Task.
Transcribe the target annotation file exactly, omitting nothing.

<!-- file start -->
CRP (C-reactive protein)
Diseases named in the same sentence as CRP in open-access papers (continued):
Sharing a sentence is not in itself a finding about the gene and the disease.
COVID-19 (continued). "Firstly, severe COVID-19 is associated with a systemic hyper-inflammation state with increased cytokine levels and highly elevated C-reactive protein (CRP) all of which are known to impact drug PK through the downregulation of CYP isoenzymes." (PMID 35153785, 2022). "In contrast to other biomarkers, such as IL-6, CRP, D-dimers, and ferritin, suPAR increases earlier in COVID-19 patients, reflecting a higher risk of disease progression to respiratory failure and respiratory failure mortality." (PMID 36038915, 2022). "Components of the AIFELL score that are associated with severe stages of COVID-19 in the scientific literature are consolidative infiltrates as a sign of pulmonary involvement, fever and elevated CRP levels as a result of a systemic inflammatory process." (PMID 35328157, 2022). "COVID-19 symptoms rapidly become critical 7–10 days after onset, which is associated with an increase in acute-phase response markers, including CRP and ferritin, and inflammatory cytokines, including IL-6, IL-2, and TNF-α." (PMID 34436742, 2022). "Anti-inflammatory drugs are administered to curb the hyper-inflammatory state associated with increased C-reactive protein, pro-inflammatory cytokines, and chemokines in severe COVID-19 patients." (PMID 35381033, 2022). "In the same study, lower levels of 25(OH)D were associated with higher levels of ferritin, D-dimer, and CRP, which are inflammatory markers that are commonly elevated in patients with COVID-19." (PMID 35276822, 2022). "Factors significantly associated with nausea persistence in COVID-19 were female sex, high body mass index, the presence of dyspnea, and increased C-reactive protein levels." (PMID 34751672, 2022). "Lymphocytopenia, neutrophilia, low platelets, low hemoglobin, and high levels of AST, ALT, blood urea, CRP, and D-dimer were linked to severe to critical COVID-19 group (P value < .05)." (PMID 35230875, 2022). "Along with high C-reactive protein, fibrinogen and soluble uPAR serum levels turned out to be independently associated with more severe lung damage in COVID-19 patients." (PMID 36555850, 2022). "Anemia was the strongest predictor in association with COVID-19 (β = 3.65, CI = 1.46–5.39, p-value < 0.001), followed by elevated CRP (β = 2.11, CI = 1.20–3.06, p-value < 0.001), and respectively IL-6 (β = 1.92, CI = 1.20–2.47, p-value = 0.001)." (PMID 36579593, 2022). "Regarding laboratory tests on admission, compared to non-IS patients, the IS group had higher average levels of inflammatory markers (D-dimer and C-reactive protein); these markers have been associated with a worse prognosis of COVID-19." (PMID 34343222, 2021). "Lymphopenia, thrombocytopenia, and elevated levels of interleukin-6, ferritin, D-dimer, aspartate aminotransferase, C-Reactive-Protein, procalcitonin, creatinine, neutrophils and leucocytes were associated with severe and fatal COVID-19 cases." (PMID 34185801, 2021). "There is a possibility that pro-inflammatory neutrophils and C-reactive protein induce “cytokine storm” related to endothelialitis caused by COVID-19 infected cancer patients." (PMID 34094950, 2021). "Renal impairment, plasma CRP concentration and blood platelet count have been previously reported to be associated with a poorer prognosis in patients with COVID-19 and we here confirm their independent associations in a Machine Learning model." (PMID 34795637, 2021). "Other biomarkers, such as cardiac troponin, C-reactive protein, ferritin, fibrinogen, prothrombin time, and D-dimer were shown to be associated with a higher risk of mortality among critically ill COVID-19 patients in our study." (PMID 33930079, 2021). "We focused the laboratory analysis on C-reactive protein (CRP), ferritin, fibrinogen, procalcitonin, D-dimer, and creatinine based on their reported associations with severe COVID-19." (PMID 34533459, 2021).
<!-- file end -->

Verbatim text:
CRP (C-reactive protein)
Diseases named in the same sentence as CRP in open-access papers (continued):
Sharing a sentence is not in itself a finding about the gene and the disease.
COVID-19 (continued). "Firstly, severe COVID-19 is associated with a systemic hyper-inflammation state with increased cytokine levels and highly elevated C-reactive protein (CRP) all of which are known to impact drug PK through the downregulation of CYP isoenzymes." (PMID 35153785, 2022). "In contrast to other biomarkers, such as IL-6, CRP, D-dimers, and ferritin, suPAR increases earlier in COVID-19 patients, reflecting a higher risk of disease progression to respiratory failure and respiratory failure mortality." (PMID 36038915, 2022). "Components of the AIFELL score that are associated with severe stages of COVID-19 in the scientific literature are consolidative infiltrates as a sign of pulmonary involvement, fever and elevated CRP levels as a result of a systemic inflammatory process." (PMID 35328157, 2022). "COVID-19 symptoms rapidly become critical 7–10 days after onset, which is associated with an increase in acute-phase response markers, including CRP and ferritin, and inflammatory cytokines, including IL-6, IL-2, and TNF-α." (PMID 34436742, 2022). "Anti-inflammatory drugs are administered to curb the hyper-inflammatory state associated with increased C-reactive protein, pro-inflammatory cytokines, and chemokines in severe COVID-19 patients." (PMID 35381033, 2022). "In the same study, lower levels of 25(OH)D were associated with higher levels of ferritin, D-dimer, and CRP, which are inflammatory markers that are commonly elevated in patients with COVID-19." (PMID 35276822, 2022). "Factors significantly associated with nausea persistence in COVID-19 were female sex, high body mass index, the presence of dyspnea, and increased C-reactive protein levels." (PMID 34751672, 2022). "Lymphocytopenia, neutrophilia, low platelets, low hemoglobin, and high levels of AST, ALT, blood urea, CRP, and D-dimer were linked to severe to critical COVID-19 group (P value < .05)." (PMID 35230875, 2022). "Along with high C-reactive protein, fibrinogen and soluble uPAR serum levels turned out to be independently associated with more severe lung damage in COVID-19 patients." (PMID 36555850, 2022). "Anemia was the strongest predictor in association with COVID-19 (β = 3.65, CI = 1.46–5.39, p-value < 0.001), followed by elevated CRP (β = 2.11, CI = 1.20–3.06, p-value < 0.001), and respectively IL-6 (β = 1.92, CI = 1.20–2.47, p-value = 0.001)." (PMID 36579593, 2022). "Regarding laboratory tests on admission, compared to non-IS patients, the IS group had higher average levels of inflammatory markers (D-dimer and C-reactive protein); these markers have been associated with a worse prognosis of COVID-19." (PMID 34343222, 2021). "Lymphopenia, thrombocytopenia, and elevated levels of interleukin-6, ferritin, D-dimer, aspartate aminotransferase, C-Reactive-Protein, procalcitonin, creatinine, neutrophils and leucocytes were associated with severe and fatal COVID-19 cases." (PMID 34185801, 2021). "There is a possibility that pro-inflammatory neutrophils and C-reactive protein induce “cytokine storm” related to endothelialitis caused by COVID-19 infected cancer patients." (PMID 34094950, 2021). "Renal impairment, plasma CRP concentration and blood platelet count have been previously reported to be associated with a poorer prognosis in patients with COVID-19 and we here confirm their independent associations in a Machine Learning model." (PMID 34795637, 2021). "Other biomarkers, such as cardiac troponin, C-reactive protein, ferritin, fibrinogen, prothrombin time, and D-dimer were shown to be associated with a higher risk of mortality among critically ill COVID-19 patients in our study." (PMID 33930079, 2021). "We focused the laboratory analysis on C-reactive protein (CRP), ferritin, fibrinogen, procalcitonin, D-dimer, and creatinine based on their reported associations with severe COVID-19." (PMID 34533459, 2021).